Amazon drivers and transport unionists celebrated a win against the gig economy last week after the NSW Industrial Relations Commission agreed to give Amazon Flex drivers a minimum rate of $37.80 per hour.
The new rate of pay will be incrementally phased-in starting from 1 March, beginning at $27.83 and reaching the full $37.80 per hour by 1 July 2025.
Michael Kaine, National Secretary of the Transport Workers Union, said the commission’s decision “will be felt around the world”.
“For too long, the likes of Amazon have been able to exploit independent contractor loopholes to sidestep rights and rip workers off fair rates of pay,” he said.
“It’s entirely possible for all workers to have access to enforceable rights and protections, regardless of their employment status.”
Amazon Flex pays people to courier packages from its warehouses using their own vehicles.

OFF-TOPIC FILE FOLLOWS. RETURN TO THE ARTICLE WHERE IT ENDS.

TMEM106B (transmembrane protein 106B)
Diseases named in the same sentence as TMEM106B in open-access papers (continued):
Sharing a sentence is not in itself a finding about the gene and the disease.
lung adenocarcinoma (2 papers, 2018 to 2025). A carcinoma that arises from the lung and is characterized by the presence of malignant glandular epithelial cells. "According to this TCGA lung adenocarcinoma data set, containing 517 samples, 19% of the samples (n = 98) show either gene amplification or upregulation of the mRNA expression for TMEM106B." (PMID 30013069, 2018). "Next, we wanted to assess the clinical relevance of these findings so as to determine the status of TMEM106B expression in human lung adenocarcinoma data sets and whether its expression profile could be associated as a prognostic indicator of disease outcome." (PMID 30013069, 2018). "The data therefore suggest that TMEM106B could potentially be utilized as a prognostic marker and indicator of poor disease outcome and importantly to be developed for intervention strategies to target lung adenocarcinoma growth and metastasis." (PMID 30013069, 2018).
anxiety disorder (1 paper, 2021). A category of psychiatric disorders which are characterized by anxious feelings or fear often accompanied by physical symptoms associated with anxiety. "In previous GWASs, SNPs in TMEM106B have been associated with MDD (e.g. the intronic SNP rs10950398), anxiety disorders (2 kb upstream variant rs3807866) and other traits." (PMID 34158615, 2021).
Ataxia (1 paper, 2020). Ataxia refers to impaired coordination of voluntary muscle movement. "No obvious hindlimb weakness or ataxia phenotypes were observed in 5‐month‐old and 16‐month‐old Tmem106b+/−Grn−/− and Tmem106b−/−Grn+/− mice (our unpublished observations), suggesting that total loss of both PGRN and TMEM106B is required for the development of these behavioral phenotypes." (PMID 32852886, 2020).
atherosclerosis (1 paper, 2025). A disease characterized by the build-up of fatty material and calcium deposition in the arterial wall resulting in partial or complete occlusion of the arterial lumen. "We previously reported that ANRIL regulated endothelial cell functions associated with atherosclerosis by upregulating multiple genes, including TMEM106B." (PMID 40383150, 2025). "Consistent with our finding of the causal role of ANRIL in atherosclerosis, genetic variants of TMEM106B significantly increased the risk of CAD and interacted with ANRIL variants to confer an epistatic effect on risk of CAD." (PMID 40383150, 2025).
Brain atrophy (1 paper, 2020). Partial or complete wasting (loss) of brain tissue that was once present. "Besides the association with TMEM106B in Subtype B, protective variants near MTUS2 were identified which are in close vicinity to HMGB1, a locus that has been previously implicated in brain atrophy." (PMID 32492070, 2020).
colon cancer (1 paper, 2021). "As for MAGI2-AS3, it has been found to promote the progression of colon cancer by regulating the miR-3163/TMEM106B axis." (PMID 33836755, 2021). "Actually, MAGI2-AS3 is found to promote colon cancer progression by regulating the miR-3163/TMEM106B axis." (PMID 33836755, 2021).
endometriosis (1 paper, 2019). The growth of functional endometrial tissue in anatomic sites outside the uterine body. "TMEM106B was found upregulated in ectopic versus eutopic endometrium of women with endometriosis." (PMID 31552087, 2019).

Like Uber, the concept helps Amazon provide its delivery services with fewer overheads since drivers use their own vehicles and pay for their own costs like petrol.
As the name suggests, it is aimed at giving people flexible working arrangements where they can opt-in to deliver a car-full of parcels.
Prior to last week’s determination, couriers using light vehicles – like those used by Amazon Flex drivers – were not covered by the same enforceable rates in NSW legislation as drivers of heavy vehicles.
Amazon pays Flex drivers for blocks of time which the website says starts at $108 for four hours, ($27 per hour) although Amazon notes that “actual earnings may vary”.
An Amazon spokesperson told said the Transport Workers Union were trying to “grab headlines based on claims that are not true”.
“Amazon Flex delivery partners have always earned competitive pay as well as the flexibility to work when it suits them,” they said.
“Delivery partners in NSW driving a sedan earn an average of over $128 for a four hour block which already exceeds the new rates that will come into effect from 1 March.”
Screenshots posted to a Facebook group for Flex drivers show how the going rates for delivery blocks can vary to upwards of $150 for four hours’ work ($37.50 per hour), although that doesn’t include the cost of petrol, tolls, and travel time to warehouse pickup locations.
- This story first appeared on Information Age. You can read the original here.
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